Imagine the world we would live in if refugees suddenly appeared on the home front of Western nations; if thousands of people set up camp, claiming beaches, parks and deserted homes as their own. No matter how hard different governments or groups of people tried to stop them, they kept coming, endlessly pouring in. Borders could be blocked, but that wouldn’t matter, for they wouldn’t be coming in through borders. They would be coming through doors.
In Mohsin Hamid’s new novel Exit West, that imagination is a reality. The plot revolves around quiet Saeed and fiery Nadia, two unorthodox lovers from an unnamed country on the brink of civil war. As their city becomes more and more violent, the pair becomes closer, eventually deciding the only way to survive is to leave their country and their roots behind. Rather than travel by land or sea to bordering countries, their method of travel is as simple as walking through a blackened doorway.
To put it bluntly, this book is absolutely incredible. Hamid’s characterization of Saeed and Nadia is both heart-warming and honest, thoroughly exploring the intricacies of a relationship under pressure. The subject matter is also astoundingly timely, focusing on the human side of a crisis that is highly politicized right now in the United States. Hamid does not distinguish where exactly the couple is from, ensuring that the piece isn’t unnecessarily muddied by partisan politics.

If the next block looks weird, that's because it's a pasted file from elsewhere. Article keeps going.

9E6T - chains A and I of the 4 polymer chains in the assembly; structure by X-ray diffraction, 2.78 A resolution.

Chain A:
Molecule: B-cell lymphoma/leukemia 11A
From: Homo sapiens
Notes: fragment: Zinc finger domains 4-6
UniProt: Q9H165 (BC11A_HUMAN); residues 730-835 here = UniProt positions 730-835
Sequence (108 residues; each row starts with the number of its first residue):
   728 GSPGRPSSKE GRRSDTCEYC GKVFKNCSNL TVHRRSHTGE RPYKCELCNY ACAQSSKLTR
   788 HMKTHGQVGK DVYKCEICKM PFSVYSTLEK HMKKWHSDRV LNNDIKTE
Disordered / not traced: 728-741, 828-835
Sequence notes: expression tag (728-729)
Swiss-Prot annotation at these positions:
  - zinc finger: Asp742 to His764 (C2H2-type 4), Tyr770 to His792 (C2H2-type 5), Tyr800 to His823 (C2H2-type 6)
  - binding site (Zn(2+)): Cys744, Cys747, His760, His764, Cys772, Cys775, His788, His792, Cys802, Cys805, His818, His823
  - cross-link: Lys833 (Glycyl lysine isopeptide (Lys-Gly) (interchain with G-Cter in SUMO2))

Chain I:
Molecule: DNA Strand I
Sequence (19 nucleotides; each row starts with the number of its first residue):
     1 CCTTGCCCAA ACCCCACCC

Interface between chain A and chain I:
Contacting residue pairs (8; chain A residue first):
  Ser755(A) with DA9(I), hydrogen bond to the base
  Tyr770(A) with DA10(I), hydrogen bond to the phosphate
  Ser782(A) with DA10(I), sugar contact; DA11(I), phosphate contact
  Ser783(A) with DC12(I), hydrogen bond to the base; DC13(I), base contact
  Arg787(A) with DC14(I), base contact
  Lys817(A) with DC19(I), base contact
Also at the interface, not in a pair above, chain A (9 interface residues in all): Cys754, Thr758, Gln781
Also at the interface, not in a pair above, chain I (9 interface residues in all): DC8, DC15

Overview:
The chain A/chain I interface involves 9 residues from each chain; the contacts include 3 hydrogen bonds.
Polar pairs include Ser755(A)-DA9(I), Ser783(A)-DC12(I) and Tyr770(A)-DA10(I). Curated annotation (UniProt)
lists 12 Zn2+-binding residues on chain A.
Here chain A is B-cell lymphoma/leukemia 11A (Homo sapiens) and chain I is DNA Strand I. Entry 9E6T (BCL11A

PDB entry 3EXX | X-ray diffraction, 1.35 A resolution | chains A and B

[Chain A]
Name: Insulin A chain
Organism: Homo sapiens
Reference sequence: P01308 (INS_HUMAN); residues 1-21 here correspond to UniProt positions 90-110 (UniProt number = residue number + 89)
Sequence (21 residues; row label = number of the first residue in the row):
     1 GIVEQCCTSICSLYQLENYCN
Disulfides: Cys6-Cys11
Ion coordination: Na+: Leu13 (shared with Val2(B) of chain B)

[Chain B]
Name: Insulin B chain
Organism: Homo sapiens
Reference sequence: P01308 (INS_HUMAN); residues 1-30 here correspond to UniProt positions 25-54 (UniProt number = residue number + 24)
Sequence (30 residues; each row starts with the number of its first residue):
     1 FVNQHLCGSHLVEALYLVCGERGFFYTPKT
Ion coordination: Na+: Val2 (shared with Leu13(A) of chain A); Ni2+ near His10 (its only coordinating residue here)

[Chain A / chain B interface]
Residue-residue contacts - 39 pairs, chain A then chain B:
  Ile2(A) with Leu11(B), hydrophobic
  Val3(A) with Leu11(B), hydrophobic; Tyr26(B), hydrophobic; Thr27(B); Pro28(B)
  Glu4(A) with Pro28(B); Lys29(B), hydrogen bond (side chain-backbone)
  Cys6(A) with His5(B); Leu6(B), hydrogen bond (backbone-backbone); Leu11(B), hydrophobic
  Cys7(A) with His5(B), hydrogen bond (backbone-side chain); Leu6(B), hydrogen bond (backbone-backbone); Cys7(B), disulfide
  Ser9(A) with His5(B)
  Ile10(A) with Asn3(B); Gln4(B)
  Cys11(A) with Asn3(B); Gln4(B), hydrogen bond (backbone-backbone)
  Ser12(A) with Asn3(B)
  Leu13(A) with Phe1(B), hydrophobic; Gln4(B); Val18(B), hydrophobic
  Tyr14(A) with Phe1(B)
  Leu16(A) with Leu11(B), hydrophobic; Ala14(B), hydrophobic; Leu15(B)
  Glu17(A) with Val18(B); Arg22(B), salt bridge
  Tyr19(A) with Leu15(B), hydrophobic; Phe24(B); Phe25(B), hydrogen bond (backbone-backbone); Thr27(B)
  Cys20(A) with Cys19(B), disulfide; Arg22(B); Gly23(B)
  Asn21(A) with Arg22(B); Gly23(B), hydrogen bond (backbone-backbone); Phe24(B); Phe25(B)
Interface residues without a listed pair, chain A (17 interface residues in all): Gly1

The novel was surprising in its minimal dialogue. In 12 chapters, the characters actually say very few things. More attention is fixed on Saeed and Nadia’s ever-changing internal emotions and worldviews as they struggle to find stability in their lives. Not once does the story lose its spark, keeping the reader engaged the entire time despite the lack of outright conversation.
Nadia’s power struck me. From the very first chapter, she is a clear force to be reckoned with; when asked why she wears concealing black robes though she didn’t pray, her response was simply “so men don’t fuck with me.” Her fierce independence seems to bleed into every aspect of her life, and doesn’t diminish in the slightest after she becomes involved with Saeed. Everything about her is so startlingly real, as she has characteristics almost every woman can identify with, no matter what race, class or social background.
Hamid succeeds most in never letting the reader forget Saeed and Nadia’s violent surroundings. Hamid pairs little things — coffee dates or motorcycle rides to work — with the distant sounds of gunfire or the slight rumblings of dropped bombs. There never seems to be a moment where things are truly peaceful, and yet there are moments of peace found throughout. It’s simultaneously a love story and a story of pain, yet somehow the two work in powerful harmony together. Exit West manages to be both realistic and profound, and does so in the most sobering of ways.